I have the right tools to do the job, and perhaps hands that are a bit steadier.  So I had him ship the two GPSs to me.  Working yesterday and this morning, I was able to repair them both.  Some specialized tools really helped a lot.  I have a head-mounted pair of 3.5x binoculars (designed for surgeons and dentists, much like the ones at right); these gave me a nice, clear view of the work.  I'll bet I looked pretty weird while wearing these!  My Hakko desoldering iron (with built-in vacuum) nicely desoldered the old parts.  Finally, my Hakko soldering iron with a 0.03" diameter tip let me solder the new parts on.  I don't mean to say that it was all easy because of the tools, though – there might have been a bit of non-Mormon approved language as I struggled to get all the pieces in place and hold them there while soldering.  Removing the old mini-USB connector was a challenge mechanically.  My finest solder was twice the diameter of the work piece, making it a real challenge to get solder only where it belonged.  And both circuit boards had taken some hits, with traces lifted during both the current and previous repairs.  Those had to be repaired with wire jumpers.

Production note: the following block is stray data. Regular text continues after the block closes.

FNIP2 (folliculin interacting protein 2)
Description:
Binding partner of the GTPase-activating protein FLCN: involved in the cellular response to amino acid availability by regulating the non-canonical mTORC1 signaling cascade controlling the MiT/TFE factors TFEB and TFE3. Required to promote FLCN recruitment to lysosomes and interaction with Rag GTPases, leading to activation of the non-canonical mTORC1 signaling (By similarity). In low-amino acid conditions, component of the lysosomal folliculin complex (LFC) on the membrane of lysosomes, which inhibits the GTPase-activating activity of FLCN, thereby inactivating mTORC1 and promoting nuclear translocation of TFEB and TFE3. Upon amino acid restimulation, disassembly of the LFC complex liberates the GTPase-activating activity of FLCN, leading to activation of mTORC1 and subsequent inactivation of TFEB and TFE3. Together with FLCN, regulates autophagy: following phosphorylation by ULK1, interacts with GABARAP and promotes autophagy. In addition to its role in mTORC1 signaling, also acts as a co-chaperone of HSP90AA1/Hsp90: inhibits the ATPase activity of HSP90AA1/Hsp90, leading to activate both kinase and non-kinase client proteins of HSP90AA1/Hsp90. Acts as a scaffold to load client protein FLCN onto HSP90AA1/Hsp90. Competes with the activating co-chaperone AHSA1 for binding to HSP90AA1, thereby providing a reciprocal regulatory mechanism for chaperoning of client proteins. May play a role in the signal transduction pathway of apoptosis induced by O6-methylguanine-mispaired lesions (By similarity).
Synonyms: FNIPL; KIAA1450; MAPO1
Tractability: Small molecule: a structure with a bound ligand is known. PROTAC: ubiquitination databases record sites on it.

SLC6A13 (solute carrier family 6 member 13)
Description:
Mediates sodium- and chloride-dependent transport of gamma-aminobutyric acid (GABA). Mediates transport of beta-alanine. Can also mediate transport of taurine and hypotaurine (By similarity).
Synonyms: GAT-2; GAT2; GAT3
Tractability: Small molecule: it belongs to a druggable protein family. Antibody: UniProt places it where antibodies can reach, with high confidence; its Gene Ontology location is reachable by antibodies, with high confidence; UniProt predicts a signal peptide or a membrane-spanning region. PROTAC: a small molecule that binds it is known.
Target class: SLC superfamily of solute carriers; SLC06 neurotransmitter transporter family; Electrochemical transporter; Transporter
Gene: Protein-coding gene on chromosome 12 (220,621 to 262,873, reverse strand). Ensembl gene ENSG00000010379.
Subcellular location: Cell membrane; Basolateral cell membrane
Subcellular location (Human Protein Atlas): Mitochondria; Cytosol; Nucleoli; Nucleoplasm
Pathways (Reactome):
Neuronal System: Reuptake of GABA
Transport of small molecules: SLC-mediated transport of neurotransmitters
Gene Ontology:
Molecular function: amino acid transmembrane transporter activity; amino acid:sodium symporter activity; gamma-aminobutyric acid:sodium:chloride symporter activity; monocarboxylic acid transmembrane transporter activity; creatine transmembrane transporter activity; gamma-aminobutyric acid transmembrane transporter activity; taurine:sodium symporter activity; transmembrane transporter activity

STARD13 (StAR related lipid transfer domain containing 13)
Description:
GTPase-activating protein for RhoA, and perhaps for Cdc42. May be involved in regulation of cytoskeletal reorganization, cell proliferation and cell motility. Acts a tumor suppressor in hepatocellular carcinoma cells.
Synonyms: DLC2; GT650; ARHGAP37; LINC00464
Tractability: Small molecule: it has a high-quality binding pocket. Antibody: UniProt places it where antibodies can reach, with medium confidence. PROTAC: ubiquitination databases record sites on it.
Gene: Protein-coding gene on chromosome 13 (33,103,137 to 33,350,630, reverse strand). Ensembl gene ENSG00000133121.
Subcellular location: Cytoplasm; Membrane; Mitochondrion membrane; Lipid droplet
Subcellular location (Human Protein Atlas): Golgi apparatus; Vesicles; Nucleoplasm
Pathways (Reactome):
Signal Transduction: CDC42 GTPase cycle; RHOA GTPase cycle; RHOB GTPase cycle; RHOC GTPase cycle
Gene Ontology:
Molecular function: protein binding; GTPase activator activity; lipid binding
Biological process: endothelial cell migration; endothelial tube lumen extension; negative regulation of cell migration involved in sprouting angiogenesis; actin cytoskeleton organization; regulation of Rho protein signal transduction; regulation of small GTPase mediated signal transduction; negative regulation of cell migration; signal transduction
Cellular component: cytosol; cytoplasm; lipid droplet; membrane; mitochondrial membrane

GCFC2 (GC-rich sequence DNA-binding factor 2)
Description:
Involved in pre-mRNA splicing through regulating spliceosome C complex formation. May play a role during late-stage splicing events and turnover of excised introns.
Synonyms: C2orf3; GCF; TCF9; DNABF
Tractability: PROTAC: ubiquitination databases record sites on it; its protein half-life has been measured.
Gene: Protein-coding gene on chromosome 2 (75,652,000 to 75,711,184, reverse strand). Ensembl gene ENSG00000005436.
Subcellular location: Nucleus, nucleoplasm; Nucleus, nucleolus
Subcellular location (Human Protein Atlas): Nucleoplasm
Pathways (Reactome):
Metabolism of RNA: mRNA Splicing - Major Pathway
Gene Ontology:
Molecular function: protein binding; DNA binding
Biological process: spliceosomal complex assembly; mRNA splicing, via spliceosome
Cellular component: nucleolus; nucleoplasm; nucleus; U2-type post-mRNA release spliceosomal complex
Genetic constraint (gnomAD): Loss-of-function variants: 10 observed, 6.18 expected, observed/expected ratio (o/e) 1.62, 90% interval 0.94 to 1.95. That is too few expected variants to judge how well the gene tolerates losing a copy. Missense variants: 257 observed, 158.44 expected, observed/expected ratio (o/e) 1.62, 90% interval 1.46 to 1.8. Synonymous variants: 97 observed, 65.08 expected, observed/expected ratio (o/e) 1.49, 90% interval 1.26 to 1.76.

But in the end, I managed to get both of them working.  Mike was very happy to see this (I sent him proof-of-life photos of the GPS screen).  It felt good to be able to help a friend, and it also felt go to have proof that I can still repair delicate electronics.  Both GPSs are now at the post office, and he should get them next Tuesday or Wednesday...

Friday, July 13, 2018

We are laughing at ourselves for this!

We are laughing at ourselves for this!  Our Tesla Model X was due for service, and on Wednesday morning we made the 90 minute drive down to Salt Lake City to drop it off.  We made an appointment early in the morning (8 am) to maximize our chances of getting a Model S as a loaner (we knew they'd be keeping our car for a day or two).  We didn't get the Model S – they'd all been taken already.  So we got a rental: an Audi A6.

At any point in our lives prior to buying the Model X, we'd have been astounded at getting an A6 as a loaner.  By any conventional measure, it's a very nice car.  Plenty of power, handles very nicely, lots of modern conveniences, etc., etc.

But we are Model X owners.  We've driving 36,000 miles in our Model X.  We're spoiled rotten by the experience.  Now the A6 looks like a miserable POS to us.  We hate it...